Sadly, when the building was converted, all original features and any kind of character were removed from the ground floor and basement (the upper floors still have some original fireplaces, ceiling roses, etc). We're about to embark on stripping out and redesigning the flat he's bought and as a history-obsessed designer, I want to make sure we're being sympathetic to the building's history. All memories of this place would be welcomed!





Thursday 25 November 2021

Patrick 'Patsy' Houlihan, Deptford born and bred.

 Hi everyone,

I'm a sports writer and historian and currently researching a book about the life of Patrick 'Patsy' Houlihan, Deptford born and bred and the greatest snooker hustler of all time as well as former amateur national snooker champion and later a snooker professional too.

I would love to hear from anyone who knew Patsy or has any information or memories about him.

A synopsis of my book is below...

Many thanks
Luke G. Williams

Patsy with Jimmy White

The Natural: The Story of Patsy Houlihan, the Greatest Snooker Player You Never Saw is the compelling story of a man who potted balls fast and potted them hard.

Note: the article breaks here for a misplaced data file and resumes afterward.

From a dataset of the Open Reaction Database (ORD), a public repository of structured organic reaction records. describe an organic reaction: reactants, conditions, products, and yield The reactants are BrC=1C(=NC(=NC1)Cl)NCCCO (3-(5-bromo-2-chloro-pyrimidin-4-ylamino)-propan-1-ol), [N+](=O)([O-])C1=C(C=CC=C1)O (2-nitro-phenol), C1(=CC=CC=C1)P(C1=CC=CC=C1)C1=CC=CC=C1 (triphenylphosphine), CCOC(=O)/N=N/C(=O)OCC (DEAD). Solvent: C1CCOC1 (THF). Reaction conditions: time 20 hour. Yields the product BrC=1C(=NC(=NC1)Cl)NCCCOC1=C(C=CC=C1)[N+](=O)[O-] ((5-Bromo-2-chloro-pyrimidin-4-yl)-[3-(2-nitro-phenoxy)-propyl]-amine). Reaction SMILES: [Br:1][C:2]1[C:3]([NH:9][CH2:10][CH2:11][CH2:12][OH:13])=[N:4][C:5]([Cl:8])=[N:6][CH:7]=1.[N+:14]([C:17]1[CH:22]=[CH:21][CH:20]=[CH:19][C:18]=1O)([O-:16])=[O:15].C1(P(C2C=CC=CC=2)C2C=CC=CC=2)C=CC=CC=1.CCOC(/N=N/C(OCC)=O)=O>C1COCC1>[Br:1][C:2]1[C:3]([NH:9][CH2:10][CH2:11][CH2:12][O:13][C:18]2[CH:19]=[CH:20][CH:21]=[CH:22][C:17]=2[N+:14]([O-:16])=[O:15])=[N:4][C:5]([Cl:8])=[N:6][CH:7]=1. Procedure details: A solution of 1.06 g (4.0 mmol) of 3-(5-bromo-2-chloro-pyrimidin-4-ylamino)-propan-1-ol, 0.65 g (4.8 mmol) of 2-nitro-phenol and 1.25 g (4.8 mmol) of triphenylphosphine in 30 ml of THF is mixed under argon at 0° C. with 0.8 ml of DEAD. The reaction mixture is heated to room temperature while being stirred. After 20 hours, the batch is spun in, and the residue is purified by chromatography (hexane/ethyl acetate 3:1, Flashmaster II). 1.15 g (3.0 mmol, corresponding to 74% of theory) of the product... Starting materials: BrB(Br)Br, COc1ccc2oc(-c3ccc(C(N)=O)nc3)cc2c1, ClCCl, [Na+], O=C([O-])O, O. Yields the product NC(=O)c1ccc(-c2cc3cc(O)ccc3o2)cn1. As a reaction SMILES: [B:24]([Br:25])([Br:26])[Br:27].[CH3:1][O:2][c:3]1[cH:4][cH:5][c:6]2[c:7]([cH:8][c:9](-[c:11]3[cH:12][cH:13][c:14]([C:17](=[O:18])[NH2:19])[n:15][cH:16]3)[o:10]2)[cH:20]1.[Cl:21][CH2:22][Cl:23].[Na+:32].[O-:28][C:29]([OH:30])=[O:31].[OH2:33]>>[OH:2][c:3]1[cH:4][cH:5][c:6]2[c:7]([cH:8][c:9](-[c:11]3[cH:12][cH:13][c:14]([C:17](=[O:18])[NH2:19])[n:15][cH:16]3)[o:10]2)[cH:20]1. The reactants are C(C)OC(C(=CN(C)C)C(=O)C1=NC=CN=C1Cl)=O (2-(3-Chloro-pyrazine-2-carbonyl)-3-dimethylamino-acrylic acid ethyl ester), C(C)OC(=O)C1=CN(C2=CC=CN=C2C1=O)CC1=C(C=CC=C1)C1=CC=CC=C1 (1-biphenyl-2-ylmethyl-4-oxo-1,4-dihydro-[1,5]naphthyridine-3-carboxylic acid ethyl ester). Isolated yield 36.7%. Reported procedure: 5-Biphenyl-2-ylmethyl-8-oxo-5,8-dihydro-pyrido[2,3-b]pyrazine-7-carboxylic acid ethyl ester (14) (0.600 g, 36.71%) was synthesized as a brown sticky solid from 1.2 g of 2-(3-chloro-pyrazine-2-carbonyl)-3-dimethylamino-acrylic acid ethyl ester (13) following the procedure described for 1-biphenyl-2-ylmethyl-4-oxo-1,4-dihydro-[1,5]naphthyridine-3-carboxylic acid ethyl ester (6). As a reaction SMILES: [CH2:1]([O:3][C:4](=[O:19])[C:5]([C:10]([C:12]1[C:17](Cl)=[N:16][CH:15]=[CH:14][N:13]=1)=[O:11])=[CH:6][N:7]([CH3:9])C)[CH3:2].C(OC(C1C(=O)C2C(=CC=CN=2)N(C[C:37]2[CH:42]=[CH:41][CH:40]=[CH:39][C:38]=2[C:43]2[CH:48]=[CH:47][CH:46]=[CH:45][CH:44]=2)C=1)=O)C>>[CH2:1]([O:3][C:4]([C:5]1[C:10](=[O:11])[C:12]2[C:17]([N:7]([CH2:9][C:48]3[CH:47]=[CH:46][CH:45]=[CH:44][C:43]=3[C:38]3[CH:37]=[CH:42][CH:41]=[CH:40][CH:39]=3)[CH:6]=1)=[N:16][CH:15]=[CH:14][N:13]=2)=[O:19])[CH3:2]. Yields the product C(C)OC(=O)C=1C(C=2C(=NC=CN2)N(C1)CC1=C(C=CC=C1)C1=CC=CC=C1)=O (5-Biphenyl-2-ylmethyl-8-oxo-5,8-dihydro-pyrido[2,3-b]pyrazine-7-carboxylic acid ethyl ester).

South Londoner Patsy Houlihan was one of the top amateurs of the 50s and 60s as well as the greatest hustler of all time. He should have been a major player on the world stage, but the professional game was a closed shop and the likes of Patsy weren’t welcome.


However, in the smoke-filled snooker halls of the backstreets of working-class Britain, populated by tough men seeking to make a quick buck from the game they loved, Patsy was a folk hero and an inspiration to a generation of players, including his close friend Jimmy White. 


A snooker pioneer and a master entertainer, this is the story of the greatest snooker player who never made it to the big time, but whose exploits, adventures, and skills guaranteed him immortality in the minds and imaginations of those lucky enough to have seen him play.


The Natural brings to vivid life the story of great forgotten talent.

Friday 19 November 2021

Deptford Decades from the Deptford Ragged School Archives.


Residents of Deptford  tell their stories.

My thanks to Katharine Alston of the Deptford Ragged School Archives for her permission to publish this video.  Please visit the website

Thursday 7 October 2021

Buttons of Deptford

The image is from
The button was found on the Thames foreshore by Mike 'Cuffs' Walker

Brian's Button

Hi, my name is Brian. I live in North Carolina in the United States. I was recently metal detecting on an and uninhabited Island on the coast called Cape Lookout. I found a button with the word Deptford on it. I’m assuming J Taylor was the Tailor who made it. I’ve been searching the web trying to find more information about this person and came upon your blog. I was wondering if anyone could help me find information on this person. How cool is it that this button made it all the way to North Carolina?